The 2008 HDTV Technology Face Off Sharp LC-52D64U LCD HDTV

Sharp LC-52D64U LCD HDTV

So much good, one bad.

There was a lot to like about the LC-52D64U, but one thing kept it from ranking higher.

First, the Good

David Birch-Jones (a.k.a. DBJ) picked this TV third overall, and his comments shine light on the Sharp's strengths. He felt that this set exhibited the most believable fleshtones and that it had a "very detailed, crisp, lovely picture." Mike Nelson felt that it had good detail with HD; but with DVD, it was average or below. He felt the same about the amount of video noise.

If you look at the numbers, this set seems to perform very well. The problem, however, is that these numbers are somewhat misleading.

Not So Good
Sure, 0.018 ft-L seems pretty decent, but to get that black level, the backlight is set so low that you're getting a maximum of 28 ft-L. Compared with most of the displays in the Face Off, this is very low. If you increase the backlight so that the light output is similar to that of the other TVs here, the black level is several times higher. Oddly, with the backlight set to max (+16), the TV still wasn't as bright as some of the others here. Please don't take this as a desire or need for this or any other modern TV to appear brighter; they really don't need it. It's just surprising that the black level isn't great, and the light output isn't blistering. For example, the last Sharp LCD I reviewed had a better absolute black level (0.006 ft-L), a higher max light output (93 ft-L), and a higher contrast ratio. Admittedly, that TV was more expensive.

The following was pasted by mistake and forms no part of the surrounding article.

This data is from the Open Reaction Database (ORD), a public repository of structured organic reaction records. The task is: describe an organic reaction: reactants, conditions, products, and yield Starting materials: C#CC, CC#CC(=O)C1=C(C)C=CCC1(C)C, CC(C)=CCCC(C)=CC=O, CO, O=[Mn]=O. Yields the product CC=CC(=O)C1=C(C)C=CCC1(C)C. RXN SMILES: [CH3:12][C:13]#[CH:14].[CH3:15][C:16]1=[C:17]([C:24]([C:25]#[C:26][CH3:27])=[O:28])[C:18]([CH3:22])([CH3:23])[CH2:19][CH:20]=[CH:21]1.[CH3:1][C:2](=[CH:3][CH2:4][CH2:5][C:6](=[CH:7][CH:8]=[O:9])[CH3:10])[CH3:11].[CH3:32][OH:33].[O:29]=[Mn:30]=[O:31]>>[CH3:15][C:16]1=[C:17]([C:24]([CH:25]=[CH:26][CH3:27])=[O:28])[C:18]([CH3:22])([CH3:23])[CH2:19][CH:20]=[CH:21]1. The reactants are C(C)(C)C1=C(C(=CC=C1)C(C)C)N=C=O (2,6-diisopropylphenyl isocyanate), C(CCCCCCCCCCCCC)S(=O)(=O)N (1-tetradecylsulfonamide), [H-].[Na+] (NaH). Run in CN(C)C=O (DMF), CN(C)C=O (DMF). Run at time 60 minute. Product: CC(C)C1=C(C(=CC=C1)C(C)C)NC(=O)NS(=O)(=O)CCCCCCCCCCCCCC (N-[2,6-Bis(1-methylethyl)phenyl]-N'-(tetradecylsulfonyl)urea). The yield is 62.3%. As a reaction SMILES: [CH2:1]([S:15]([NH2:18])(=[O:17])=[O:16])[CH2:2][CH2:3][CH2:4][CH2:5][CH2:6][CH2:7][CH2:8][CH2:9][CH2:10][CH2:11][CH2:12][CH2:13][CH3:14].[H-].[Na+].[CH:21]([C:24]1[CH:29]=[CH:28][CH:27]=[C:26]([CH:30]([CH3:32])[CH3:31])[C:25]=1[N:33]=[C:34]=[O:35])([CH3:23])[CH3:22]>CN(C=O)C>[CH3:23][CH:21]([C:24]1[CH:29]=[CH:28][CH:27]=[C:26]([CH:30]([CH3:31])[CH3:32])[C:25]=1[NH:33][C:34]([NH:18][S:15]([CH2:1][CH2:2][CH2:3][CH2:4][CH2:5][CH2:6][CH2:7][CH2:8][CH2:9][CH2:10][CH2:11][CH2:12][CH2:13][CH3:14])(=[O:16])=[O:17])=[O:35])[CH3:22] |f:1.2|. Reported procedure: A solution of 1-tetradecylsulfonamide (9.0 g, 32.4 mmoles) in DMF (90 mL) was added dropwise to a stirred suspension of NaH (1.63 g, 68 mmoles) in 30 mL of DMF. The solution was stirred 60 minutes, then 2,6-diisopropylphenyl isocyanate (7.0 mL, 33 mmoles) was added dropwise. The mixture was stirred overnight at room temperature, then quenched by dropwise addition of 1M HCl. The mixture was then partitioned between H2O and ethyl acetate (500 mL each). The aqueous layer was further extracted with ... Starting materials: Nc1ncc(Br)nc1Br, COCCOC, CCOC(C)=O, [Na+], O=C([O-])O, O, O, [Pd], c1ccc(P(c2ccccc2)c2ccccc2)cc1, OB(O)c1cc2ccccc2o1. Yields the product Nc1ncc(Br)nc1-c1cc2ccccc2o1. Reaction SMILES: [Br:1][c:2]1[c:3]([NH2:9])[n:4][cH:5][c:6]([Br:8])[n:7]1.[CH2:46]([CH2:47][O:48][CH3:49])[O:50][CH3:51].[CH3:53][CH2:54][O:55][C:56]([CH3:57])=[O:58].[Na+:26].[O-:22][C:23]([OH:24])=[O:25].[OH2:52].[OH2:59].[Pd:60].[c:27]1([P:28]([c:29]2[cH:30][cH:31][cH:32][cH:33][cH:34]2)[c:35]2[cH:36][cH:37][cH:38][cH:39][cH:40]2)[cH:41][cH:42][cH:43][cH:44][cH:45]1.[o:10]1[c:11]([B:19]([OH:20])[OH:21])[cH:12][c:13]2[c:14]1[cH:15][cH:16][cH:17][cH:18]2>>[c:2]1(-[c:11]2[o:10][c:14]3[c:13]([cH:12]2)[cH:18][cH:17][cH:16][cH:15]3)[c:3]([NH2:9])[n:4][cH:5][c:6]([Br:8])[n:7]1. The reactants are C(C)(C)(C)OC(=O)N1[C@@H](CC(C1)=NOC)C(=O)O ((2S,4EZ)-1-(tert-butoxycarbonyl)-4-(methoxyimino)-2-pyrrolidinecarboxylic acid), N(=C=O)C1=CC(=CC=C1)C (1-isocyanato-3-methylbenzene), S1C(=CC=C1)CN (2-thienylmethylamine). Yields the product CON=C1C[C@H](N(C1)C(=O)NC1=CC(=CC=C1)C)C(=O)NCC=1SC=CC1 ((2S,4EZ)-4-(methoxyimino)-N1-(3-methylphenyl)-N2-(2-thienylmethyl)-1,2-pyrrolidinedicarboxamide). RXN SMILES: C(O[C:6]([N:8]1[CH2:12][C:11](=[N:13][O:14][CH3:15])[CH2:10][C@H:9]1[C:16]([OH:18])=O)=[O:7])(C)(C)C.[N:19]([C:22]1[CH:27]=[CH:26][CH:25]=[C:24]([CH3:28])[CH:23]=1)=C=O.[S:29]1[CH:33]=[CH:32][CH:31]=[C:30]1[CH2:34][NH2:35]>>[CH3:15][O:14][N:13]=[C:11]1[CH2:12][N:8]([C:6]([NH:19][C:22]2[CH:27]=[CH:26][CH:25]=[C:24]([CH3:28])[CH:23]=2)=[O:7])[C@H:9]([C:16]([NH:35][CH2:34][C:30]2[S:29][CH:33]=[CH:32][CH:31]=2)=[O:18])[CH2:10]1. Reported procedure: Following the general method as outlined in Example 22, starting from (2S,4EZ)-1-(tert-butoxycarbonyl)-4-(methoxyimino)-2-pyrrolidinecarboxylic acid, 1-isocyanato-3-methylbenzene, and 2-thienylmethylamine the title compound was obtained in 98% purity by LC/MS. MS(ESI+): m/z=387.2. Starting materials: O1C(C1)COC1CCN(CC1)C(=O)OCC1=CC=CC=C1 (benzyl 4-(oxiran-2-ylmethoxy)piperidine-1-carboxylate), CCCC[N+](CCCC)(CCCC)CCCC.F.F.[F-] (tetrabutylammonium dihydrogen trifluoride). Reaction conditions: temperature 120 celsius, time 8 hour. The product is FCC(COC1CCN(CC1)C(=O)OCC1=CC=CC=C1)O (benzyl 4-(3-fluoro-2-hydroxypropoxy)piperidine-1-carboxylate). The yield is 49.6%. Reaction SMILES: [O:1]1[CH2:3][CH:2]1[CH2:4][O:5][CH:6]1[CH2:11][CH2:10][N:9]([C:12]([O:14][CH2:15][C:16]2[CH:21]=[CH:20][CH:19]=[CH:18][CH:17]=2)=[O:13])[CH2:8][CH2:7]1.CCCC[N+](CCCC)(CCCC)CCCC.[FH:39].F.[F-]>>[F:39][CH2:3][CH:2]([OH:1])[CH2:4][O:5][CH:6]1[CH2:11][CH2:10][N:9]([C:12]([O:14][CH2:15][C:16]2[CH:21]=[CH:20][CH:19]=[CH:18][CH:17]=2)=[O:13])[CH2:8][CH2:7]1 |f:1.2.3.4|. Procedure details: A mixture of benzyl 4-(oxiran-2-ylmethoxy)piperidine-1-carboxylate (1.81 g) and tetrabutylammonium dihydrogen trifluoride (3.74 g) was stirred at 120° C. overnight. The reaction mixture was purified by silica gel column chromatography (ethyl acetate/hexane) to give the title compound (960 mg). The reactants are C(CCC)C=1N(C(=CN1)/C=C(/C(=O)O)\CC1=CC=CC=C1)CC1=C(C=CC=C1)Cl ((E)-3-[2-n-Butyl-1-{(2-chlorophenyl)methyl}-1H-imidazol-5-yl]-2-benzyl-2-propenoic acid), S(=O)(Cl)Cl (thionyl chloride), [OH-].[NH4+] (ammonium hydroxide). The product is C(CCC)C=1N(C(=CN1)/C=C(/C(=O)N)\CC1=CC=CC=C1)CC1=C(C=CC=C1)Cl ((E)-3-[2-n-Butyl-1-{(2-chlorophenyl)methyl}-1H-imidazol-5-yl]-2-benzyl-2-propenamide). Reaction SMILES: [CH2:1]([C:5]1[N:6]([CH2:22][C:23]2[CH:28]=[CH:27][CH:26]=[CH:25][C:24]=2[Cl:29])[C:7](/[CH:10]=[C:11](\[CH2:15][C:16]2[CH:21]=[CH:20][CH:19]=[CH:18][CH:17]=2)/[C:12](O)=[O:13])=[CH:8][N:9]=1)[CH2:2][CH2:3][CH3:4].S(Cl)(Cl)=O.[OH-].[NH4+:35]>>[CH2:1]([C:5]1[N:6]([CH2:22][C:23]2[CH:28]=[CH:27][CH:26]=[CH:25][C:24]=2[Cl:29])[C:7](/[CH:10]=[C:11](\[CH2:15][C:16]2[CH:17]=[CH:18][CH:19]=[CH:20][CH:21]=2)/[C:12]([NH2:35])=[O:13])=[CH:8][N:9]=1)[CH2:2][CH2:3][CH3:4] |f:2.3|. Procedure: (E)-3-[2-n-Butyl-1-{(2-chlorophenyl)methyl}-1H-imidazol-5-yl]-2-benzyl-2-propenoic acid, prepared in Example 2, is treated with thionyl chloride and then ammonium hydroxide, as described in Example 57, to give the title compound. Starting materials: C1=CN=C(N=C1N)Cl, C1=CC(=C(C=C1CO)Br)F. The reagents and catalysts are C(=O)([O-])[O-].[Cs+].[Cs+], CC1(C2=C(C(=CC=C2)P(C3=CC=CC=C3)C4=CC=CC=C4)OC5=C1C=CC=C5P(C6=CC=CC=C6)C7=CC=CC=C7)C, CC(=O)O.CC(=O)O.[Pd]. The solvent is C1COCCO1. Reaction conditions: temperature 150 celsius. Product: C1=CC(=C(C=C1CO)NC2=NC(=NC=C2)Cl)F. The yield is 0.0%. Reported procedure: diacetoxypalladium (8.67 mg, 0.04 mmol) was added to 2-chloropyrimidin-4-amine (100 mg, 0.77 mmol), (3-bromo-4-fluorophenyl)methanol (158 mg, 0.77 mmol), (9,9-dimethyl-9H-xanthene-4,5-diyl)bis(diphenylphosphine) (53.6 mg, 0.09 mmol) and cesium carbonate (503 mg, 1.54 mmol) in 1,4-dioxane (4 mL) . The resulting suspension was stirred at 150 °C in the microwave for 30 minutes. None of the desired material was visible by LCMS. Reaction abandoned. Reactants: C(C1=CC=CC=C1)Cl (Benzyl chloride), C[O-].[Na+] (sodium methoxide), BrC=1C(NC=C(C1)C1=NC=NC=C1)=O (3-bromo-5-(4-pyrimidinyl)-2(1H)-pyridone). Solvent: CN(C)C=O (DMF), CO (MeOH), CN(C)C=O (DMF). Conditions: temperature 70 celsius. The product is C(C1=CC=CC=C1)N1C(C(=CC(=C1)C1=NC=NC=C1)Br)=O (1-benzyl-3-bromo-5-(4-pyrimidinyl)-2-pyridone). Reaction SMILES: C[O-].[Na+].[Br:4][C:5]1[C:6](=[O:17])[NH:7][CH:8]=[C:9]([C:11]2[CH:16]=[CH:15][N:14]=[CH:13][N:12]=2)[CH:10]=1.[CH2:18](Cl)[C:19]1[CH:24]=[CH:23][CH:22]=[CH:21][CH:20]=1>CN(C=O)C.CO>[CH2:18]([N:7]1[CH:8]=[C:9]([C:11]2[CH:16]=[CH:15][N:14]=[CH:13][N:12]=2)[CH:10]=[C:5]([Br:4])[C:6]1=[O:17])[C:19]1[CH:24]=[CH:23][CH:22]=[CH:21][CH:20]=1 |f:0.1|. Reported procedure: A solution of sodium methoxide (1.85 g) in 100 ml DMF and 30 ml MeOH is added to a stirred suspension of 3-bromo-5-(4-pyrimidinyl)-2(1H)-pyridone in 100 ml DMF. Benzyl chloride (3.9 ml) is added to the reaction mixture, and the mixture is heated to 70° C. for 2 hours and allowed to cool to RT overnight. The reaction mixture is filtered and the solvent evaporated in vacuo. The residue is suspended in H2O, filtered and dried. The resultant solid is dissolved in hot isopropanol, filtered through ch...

Thus, no matter what, you're not getting a very good black level. Thankfully, the 1,203:1 ANSI contrast ratio means that the image is fairly punchy, but there were still many comments of "washed out" among the judges. All in all, the onscreen contrast ratio was probably above average in this group, slightly masked by the higher black level.

This TV's biggest issue, though, was poor off-axis picture quality. It wasn't as extreme as the Samsung; but compared with all the other displays here, it was a problem. DBJ even referred to this TV as "perfect for lonely singles." If you were more than a foot away from dead center, the black level came way up and turned blue; a little more than that, and the color started to wash out. On axis, the judges praised this TV for having realistic color and fleshtones, both of which are lost just a few degrees away from dead center.

The fact that the performance didn't change much when the lights came up didn't sway any of the judges. As this used to be one of LCD's selling points, the plasmas here seemed to be able to hold their own in direct light, at least enough so as to not give any bonus points to the Sharp.

Thus, this display's strengths, such as detail and apparent color accuracy, were offset by terrible performance if you weren't seated in the center seat—and by the hard choice of an OK black level but low light output or OK light output and a mediocre black level.

• When viewed straight on, the image looks fairly punchy and colorful
• If you're not straight on. . .